Josh Monen

Sharing my journey through life.

Month: January 2017 (page 1 of 7)

The Risk of Documenting Your Journey

Last year I read the book Show Your Work by Austin Kleon.

In it he talked about why it’s important to become a “documentarian” of what you do.

This short little book had such an impact on me that I’d say it was one of the top 3 reasons why I finally launched this daily blog. Kleon says:

“The best way to get started on the path to sharing your work is to think about what you want to learn, and make a commitment to learning it in front of others.”

So the questions are:

1) “What do I want to learn?”
 
2) “How do I be honest about my journey?”

After a lot of thought I believe I finally know what I want to learn: how to go from being a broke freelancer to a wealthy entrepreneur.

There I said it.

I almost didn’t include the word “wealthy” out of fear of what some people might think about me.

“Oh Josh is just all about the money now!”

“I thought he was a Christian. Doesn’t he know pursuing wealth is dangerous for your soul?”

Yes, I do actually. Thank you for being so concerned with my salvation.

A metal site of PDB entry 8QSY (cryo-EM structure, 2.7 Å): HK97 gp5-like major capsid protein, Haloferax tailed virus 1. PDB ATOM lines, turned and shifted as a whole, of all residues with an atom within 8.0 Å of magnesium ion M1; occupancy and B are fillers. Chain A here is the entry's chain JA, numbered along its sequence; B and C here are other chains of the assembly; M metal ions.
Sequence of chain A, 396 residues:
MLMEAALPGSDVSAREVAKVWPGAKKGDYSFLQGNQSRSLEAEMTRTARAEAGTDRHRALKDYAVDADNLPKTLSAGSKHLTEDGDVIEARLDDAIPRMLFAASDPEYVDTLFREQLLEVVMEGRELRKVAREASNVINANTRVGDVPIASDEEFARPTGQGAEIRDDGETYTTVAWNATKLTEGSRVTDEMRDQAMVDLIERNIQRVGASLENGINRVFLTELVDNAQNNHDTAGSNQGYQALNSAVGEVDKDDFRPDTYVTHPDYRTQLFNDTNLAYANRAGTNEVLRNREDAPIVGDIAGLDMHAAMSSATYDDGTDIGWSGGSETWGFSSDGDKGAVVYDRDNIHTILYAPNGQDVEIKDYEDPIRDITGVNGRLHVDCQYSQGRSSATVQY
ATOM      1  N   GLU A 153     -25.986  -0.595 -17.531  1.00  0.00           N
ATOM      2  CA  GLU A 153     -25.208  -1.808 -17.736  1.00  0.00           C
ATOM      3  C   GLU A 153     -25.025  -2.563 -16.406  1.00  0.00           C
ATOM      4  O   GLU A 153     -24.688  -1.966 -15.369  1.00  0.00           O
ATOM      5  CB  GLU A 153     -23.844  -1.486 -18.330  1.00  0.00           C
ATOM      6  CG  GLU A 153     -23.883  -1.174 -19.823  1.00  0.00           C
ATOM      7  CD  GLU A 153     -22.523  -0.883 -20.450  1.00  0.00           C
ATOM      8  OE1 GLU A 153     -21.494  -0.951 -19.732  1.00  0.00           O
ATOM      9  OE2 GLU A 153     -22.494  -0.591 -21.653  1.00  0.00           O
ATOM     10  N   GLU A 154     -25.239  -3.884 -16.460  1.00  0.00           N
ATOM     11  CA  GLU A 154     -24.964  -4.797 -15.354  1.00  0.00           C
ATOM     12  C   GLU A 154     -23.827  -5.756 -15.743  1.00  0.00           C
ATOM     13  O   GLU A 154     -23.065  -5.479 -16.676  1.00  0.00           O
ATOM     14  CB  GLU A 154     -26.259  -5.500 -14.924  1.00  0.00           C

I understand the spiritual risks of having a lot money. But here’s the thing… I’ve always been a risk taker.

My mom would always say her boys were a bunch of adrenaline junkies. We played sports like ice hockey, jumped off cliffs on snowboards and raced cars!

So if you tell me “money is risky,” hoping that will change my mind then you’re going to be disappointed.

Anyway, I got off track there. Back to becoming a “documentarian” of what you do. 🙂

That’s really what I want to do with this blog.

I’ve already made a 10-year commitment to publish daily on here. That’s not up for debate. I’m doing it.

So the question is: what will I write about every single day!!

I only have so many tips, tactics and strategies I can share with you (sorry).

And I’d like to think I have a whole storehouse of wisdom to draw from but let’s be real: I’m 32 years old.

Yes, I’ve had some valuable life experiences I can talk about, like how I went from a $500/day cocaine habit to becoming clean and sober.

But how many times can I rehash that same story!? Plus, it’s the past. It’s not the story I’m living right now.

When I write about it it’s like I’m writing about someone else because that’s not who I am now.

If I were starting this blog 13 years ago then yes, I would probably write about my journey of going from being an addict to being sober because that’s what I was learning at the time.

But it’s not my life now.